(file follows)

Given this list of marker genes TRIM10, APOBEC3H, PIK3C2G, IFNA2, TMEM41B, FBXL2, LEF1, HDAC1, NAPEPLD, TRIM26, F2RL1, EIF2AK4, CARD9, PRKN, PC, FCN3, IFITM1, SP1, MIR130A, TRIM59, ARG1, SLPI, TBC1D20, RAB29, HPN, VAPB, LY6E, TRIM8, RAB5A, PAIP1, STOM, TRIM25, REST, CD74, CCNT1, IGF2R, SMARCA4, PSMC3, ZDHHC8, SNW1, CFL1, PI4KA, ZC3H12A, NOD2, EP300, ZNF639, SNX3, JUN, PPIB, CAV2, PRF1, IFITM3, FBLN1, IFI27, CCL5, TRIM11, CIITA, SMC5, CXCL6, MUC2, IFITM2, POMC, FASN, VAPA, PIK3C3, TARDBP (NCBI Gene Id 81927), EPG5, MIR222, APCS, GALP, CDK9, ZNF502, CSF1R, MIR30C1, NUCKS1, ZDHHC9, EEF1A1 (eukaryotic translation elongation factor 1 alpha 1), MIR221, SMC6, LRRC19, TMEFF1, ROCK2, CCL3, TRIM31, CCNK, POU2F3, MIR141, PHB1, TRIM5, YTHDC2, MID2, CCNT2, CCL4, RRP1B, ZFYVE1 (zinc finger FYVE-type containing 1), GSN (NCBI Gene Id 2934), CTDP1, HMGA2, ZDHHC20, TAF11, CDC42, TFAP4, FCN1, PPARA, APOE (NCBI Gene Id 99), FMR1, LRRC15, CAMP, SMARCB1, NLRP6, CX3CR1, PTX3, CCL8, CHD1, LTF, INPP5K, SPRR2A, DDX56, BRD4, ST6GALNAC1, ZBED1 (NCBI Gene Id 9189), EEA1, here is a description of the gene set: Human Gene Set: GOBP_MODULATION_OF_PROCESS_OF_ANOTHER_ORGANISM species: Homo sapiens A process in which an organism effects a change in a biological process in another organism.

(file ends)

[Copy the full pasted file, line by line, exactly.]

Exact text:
Given this list of marker genes TRIM10, APOBEC3H, PIK3C2G, IFNA2, TMEM41B, FBXL2, LEF1, HDAC1, NAPEPLD, TRIM26, F2RL1, EIF2AK4, CARD9, PRKN, PC, FCN3, IFITM1, SP1, MIR130A, TRIM59, ARG1, SLPI, TBC1D20, RAB29, HPN, VAPB, LY6E, TRIM8, RAB5A, PAIP1, STOM, TRIM25, REST, CD74, CCNT1, IGF2R, SMARCA4, PSMC3, ZDHHC8, SNW1, CFL1, PI4KA, ZC3H12A, NOD2, EP300, ZNF639, SNX3, JUN, PPIB, CAV2, PRF1, IFITM3, FBLN1, IFI27, CCL5, TRIM11, CIITA, SMC5, CXCL6, MUC2, IFITM2, POMC, FASN, VAPA, PIK3C3, TARDBP (NCBI Gene Id 81927), EPG5, MIR222, APCS, GALP, CDK9, ZNF502, CSF1R, MIR30C1, NUCKS1, ZDHHC9, EEF1A1 (eukaryotic translation elongation factor 1 alpha 1), MIR221, SMC6, LRRC19, TMEFF1, ROCK2, CCL3, TRIM31, CCNK, POU2F3, MIR141, PHB1, TRIM5, YTHDC2, MID2, CCNT2, CCL4, RRP1B, ZFYVE1 (zinc finger FYVE-type containing 1), GSN (NCBI Gene Id 2934), CTDP1, HMGA2, ZDHHC20, TAF11, CDC42, TFAP4, FCN1, PPARA, APOE (NCBI Gene Id 99), FMR1, LRRC15, CAMP, SMARCB1, NLRP6, CX3CR1, PTX3, CCL8, CHD1, LTF, INPP5K, SPRR2A, DDX56, BRD4, ST6GALNAC1, ZBED1 (NCBI Gene Id 9189), EEA1, here is a description of the gene set: Human Gene Set: GOBP_MODULATION_OF_PROCESS_OF_ANOTHER_ORGANISM species: Homo sapiens A process in which an organism effects a change in a biological process in another organism.